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Culpeper Times • April 7-13, 2016
BEHIND THE BADGE Mack's presence shines over the Culpeper County Sheriff's Office His voice booms across the Sheriff’s Office, “Good morning everybody!” It’s a daily ritual for Chief Deputy James Mack, who strides across the office floor a force larger than life. He clearly exuded that presence even at a young age playing football at Culpeper High School both for the defensive and the offensive line. “Whereever the best player was – I was in front of him,” Mack said. It didn't matter which position Mack filled - only the challenge before him mattered to he and his coach. The burly Chief Deputy, commonly known as “Mack,” says it was that attitude which has guided his career since he began law enforcement 29 years ago: it’s not the position within the office that matters - only that the job gets done. After high school Mack went to work in the new jail in 1987 under then Sheriff Robert Peters. From there he moved to patrol before
James G. Mack
Chief Deputy Culpeper County Sheriff’s Office Married: 3 Children, 3 Grandchildren Pastor: Divine Life Ministries, Mt. Pisgah Baptist Church Hobby: Auto mechanics being promoted to night shift Sergeant for the road deputies. In 1996 he went back to jail duties under a new sheriff and in 2000 he moved to the Criminal Investigations Division (CID). He spent 12 years in CID before finally ending up as Chief Deputy under Sheriff Scott Jenkins. The two men had worked together and more importantly became friends over the years. “It was a natural match,” Mack says of the position under Jenkins. The two men share the same moral outlook and both men put “God first,” according to Mack. His dual calling in law enforcement and ministry began in 1986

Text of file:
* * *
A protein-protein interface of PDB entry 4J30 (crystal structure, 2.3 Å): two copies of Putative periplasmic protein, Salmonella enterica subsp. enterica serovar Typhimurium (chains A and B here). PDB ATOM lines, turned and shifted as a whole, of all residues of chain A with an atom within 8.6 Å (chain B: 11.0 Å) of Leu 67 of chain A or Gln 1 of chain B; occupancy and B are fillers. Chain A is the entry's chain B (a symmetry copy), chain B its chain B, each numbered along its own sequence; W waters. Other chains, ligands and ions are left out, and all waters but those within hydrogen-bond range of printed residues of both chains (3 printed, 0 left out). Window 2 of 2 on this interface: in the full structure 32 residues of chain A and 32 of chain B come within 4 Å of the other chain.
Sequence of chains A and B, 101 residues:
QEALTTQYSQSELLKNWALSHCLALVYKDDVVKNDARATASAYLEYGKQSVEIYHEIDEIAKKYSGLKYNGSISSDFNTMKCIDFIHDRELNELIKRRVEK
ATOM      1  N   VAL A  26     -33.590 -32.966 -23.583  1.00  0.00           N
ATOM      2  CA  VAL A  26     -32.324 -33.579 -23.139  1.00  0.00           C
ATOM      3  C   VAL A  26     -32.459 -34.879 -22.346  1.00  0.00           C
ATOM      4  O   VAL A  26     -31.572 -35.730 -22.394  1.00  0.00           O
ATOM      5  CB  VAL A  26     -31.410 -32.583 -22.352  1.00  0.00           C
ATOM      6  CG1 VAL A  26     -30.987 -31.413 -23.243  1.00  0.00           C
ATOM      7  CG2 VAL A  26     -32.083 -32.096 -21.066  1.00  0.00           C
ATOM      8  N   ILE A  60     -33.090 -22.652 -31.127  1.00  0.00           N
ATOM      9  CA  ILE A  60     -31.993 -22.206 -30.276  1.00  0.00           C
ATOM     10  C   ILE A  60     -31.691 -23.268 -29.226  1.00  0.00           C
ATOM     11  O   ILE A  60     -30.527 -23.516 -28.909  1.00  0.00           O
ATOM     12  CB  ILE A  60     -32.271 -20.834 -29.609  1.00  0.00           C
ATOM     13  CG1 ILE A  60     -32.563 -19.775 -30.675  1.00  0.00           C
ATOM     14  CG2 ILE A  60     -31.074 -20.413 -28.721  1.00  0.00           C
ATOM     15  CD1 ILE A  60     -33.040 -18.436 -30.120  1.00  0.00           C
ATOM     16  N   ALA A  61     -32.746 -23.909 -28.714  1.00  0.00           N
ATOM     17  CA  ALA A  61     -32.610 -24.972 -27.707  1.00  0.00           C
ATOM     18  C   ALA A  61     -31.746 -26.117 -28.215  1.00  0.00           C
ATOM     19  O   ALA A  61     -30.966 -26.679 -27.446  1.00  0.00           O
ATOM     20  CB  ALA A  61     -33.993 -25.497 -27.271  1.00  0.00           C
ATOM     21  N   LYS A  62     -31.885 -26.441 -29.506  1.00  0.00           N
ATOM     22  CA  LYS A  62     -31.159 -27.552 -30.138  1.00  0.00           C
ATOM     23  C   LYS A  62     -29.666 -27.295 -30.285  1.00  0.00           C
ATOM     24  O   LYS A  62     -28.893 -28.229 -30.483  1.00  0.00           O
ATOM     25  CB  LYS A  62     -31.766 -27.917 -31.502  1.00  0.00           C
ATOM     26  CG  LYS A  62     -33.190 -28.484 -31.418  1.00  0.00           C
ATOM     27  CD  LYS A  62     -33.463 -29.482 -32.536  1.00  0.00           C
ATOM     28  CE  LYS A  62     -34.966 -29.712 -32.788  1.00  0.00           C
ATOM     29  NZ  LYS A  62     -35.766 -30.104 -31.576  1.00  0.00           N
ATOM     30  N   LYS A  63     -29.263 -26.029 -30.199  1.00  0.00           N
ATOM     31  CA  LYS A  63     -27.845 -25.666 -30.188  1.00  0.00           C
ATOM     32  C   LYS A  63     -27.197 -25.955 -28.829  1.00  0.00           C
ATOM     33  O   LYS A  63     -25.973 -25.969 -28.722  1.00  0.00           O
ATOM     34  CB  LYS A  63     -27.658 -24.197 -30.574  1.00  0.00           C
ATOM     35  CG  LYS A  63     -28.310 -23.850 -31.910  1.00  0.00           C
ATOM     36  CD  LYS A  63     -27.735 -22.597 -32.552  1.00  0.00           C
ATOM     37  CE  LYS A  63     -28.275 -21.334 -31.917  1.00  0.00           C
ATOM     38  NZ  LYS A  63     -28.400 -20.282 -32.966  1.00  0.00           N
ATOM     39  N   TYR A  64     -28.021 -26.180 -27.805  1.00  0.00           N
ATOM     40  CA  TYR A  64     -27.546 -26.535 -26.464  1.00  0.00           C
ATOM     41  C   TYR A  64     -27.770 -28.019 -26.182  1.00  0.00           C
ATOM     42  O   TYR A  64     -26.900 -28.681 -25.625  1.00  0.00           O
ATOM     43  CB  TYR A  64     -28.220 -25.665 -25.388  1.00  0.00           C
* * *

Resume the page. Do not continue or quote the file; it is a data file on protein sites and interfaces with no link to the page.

when the 21-year-old Mack announced to his pastor that God had summoned him to the pulpit. In December of that year Mack preached his first sermon at St. Stephens Baptist Church. In 1989 the then ordained minister began pastoring at Shiloh Baptist Church in Rixeyville, beginning a second career that carries on today. “We must live under the law and be obedient to Christ,” Mack said. As a result he says the two roles combine for a more effective ministry and job performance in law enforcement. “People come to trust you,” he said of his dual role, “they know I am a man of my word.” Mack does not force his beliefs on anyone, he says, but “when the door opens” he is ready to minster to the spiritual needs of others. “It’s been a blessing to be trusted by my co-workers,” he said. “Mack is my Chief Deputy for a reason. He is a man of integrity
PHOTO COURTESY OF CCSO
Chief Deputy Culpeper County Sheriff's Office James G. Mack.
that I can trust. We share similar views about how a Sheriff’s Office should operate and that too is essential for a Chief Deputy. I am fortunate to also be able to call him a friend,” Sheriff Jenkins said.